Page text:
What is Law Reporting?
What is Law Reporting?
Law reporting is the practice of tracking and monitoring the manner in which the law is developed through the decisions of the superior courts through the analysis and publication of landmark decisions – known as precedents. A precedent is a judgment or decision of a court, normally recorded in a law report, used as an authority for reaching the same decision in a subsequent case.
However, in practice and in response to the needs of the public, the National Council for Law Reporting has come to redefine law reporting to include not only the reporting of developments in judge-made law but the broad range of legal information that defines the legal system - Bills and Acts made by parliament, rules and regulations made under those laws, international treaties and agreements, legal and gazette notices and also scholarly articles and commentaries on the law.
Law reporting, as it is traditionally known, is an established tradition particularly in Commonwealth countries.
The main benefits of law reporting are:
- It contributes to quality decision-making by judicial officers and aids in the development and evolution of the law.
- It aids in establishing the rule of law by ensuring certainty and predictability in the law. People are able to order their social and business affairs and come to settlements with a certain amount of certainty when the consequences of their actions or the outcome of litigation can be predicted by referring to previous decisions of the courts.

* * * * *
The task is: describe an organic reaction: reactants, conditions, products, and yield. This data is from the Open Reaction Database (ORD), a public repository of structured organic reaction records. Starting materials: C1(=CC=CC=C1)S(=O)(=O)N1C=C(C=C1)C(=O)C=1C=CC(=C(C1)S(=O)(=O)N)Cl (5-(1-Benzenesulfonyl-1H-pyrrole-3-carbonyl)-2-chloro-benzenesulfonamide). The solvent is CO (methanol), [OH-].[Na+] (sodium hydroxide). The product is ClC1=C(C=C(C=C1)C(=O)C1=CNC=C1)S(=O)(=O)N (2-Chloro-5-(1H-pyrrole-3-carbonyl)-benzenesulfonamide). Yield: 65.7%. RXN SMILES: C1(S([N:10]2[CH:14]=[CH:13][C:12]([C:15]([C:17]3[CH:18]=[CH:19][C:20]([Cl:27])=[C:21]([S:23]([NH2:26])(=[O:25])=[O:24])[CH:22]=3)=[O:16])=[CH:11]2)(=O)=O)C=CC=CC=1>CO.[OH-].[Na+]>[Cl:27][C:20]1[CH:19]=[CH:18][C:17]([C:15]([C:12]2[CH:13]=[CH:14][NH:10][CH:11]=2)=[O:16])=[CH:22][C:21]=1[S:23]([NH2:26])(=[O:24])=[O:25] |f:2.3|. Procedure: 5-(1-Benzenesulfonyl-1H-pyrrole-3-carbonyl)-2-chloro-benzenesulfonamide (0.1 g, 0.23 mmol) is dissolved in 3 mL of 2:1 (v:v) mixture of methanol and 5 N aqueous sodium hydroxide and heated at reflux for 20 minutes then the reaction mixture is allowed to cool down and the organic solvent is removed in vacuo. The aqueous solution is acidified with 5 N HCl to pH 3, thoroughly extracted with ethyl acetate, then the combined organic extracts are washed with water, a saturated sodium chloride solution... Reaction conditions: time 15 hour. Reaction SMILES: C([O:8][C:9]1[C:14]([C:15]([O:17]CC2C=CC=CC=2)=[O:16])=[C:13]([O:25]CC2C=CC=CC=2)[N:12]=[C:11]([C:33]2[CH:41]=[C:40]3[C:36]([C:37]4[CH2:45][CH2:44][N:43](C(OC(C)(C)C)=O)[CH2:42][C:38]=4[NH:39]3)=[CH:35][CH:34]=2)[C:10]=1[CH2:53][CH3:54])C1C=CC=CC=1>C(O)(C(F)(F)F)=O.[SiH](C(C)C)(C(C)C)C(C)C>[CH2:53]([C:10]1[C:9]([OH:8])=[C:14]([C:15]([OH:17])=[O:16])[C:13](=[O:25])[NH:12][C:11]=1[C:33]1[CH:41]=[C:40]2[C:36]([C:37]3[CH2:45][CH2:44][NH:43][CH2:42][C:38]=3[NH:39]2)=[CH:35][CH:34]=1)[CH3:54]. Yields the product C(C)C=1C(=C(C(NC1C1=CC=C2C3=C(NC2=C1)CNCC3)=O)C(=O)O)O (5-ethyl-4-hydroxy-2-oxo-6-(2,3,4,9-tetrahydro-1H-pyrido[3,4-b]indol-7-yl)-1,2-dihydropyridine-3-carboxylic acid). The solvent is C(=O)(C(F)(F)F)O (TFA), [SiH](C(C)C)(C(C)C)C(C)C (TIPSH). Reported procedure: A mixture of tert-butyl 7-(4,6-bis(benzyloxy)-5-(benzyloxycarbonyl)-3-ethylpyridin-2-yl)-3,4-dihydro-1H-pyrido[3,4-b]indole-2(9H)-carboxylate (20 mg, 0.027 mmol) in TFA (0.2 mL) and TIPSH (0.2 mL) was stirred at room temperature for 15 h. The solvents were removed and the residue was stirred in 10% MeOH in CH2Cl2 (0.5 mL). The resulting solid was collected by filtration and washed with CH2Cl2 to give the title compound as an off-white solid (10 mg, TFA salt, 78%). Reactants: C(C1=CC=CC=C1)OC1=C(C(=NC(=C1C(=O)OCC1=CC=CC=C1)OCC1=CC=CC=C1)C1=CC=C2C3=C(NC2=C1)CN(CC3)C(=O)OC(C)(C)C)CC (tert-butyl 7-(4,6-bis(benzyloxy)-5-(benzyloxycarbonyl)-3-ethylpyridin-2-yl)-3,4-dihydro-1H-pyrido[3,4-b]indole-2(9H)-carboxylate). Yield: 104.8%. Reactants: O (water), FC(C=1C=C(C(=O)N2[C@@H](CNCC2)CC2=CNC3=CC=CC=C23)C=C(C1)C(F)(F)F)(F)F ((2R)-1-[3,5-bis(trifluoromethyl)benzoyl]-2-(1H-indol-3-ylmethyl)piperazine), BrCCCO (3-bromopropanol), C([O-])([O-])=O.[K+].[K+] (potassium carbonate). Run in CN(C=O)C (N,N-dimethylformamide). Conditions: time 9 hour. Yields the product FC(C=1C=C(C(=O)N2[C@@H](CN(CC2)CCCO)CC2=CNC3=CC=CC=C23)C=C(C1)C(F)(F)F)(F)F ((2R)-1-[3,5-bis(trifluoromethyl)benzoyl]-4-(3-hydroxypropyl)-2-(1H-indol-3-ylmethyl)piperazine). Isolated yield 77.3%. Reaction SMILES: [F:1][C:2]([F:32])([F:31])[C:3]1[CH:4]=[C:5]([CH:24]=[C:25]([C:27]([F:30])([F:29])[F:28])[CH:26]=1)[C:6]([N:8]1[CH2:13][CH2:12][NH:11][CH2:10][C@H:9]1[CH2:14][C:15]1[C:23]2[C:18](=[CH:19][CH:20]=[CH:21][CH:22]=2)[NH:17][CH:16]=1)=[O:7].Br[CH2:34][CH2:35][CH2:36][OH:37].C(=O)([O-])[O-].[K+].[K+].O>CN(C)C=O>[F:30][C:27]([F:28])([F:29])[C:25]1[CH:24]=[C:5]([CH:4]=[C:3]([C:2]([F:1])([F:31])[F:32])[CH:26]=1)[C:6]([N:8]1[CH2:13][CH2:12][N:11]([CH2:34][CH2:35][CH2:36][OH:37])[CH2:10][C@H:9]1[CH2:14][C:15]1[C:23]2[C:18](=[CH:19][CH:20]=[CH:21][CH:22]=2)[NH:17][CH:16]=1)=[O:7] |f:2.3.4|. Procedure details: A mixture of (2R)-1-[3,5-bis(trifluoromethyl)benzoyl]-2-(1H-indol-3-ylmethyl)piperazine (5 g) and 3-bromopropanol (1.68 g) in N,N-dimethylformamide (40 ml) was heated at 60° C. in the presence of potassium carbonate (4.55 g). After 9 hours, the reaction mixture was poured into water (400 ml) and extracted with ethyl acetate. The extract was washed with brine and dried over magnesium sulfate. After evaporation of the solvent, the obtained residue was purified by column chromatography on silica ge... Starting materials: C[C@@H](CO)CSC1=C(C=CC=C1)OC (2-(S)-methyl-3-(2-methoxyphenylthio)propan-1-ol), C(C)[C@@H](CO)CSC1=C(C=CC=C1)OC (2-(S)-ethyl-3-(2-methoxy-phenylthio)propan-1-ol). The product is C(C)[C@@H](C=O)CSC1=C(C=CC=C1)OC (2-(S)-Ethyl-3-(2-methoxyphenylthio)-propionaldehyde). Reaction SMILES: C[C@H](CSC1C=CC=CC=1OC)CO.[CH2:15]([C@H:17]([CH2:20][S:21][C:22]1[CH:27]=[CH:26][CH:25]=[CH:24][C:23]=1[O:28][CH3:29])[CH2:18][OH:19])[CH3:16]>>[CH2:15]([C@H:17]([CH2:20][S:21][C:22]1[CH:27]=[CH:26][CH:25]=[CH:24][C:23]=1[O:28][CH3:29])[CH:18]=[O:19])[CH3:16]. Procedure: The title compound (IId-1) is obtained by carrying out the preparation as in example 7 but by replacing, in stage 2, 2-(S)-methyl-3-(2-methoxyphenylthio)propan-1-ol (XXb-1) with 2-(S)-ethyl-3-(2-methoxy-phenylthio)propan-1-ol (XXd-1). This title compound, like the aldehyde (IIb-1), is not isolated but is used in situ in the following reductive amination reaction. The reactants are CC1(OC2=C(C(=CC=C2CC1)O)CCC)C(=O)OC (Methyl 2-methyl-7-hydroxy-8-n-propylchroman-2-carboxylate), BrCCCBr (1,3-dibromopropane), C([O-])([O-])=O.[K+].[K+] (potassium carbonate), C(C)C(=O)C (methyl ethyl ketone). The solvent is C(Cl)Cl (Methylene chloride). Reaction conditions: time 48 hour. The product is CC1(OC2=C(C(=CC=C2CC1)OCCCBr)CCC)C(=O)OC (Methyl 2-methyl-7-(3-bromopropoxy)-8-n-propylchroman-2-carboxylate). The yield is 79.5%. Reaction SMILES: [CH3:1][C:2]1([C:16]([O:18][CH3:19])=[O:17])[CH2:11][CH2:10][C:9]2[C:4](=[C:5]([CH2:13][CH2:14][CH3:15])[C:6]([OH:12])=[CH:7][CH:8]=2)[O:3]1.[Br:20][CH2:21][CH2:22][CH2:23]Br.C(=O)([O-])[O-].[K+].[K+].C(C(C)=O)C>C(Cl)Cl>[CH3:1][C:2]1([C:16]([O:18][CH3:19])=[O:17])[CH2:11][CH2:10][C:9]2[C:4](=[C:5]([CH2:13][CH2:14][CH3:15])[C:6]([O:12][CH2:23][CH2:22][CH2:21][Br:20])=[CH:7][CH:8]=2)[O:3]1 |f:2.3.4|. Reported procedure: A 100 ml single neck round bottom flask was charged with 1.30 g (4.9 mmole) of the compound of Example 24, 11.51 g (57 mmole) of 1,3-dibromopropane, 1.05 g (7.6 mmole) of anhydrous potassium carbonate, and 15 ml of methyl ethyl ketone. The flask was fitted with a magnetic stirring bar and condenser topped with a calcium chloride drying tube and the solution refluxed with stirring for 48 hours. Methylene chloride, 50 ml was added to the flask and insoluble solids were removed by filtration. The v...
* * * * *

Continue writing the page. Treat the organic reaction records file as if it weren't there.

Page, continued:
- It is a tool for the impartiality and transparency of judicial officers. Generally, a judge or magistrate is bound to follow the law enunciated in a previous case by a higher court it.
1897-1905: The Kenya Law Reports are published, being the first output of law reports for the East Africa Protectorate. They included the decisions of the then High Court of East Africa, the Court of Appeal for Eastern Africa and the Judicial Committee of the Privy Council on appeal from the Court of Appeal for Eastern Africa.
The early editions were compiled by R.W. Hamilton, the principal judge of the High Court. Later, between 1922 and 1956, some twenty-one volumes of these reports were published featuring the decisions of the High Court.
1934 – 1956: The birth of the famous Court of Appeal for Eastern Africa Law Reports (E.A.L.R), which comprised twenty-three volumes compiled by judges and magistrates, the Registrars of the High Court and the Court of Appeal for Eastern Africa.
This series reported the decisions of the then Court of Appeal for Eastern Africa and of the Privy Council.
1976 – The revival of the Kenya Law Reports series. With the authority of the then Attorney-General, six volumes named the New Kenya Law Reports covering the period between 1976 to 1980 were published.
These reports included the decisions of the High Court and Court of Appeal of Kenya and were compiled by the Late Hon Mr Justice S. K. Sachdeva and were edited by Mr Paul H Niekirk and the Hon Mr. Justice Richard Kuloba, now a retired judge of the High Court of Kenya.
1982-1992: Two volumes of what were known as the Kenya Appeal Reports were published by a private entity, under the editorship of the then Chief Justice A.R.W. Hancox (hence the pseudonym Hancox Reports). These reports, as their name suggested, included only the decisions of the Court of Appeal of Kenya selected over that period.
1994 – Parliament passes the National Council for Law Reporting Act. Due to the self-evident need to establish a sustainable and official system of law reporting for Kenya, Parliament established the National Council for Law Reporting as a state-funded corporation dedicated to law reporting.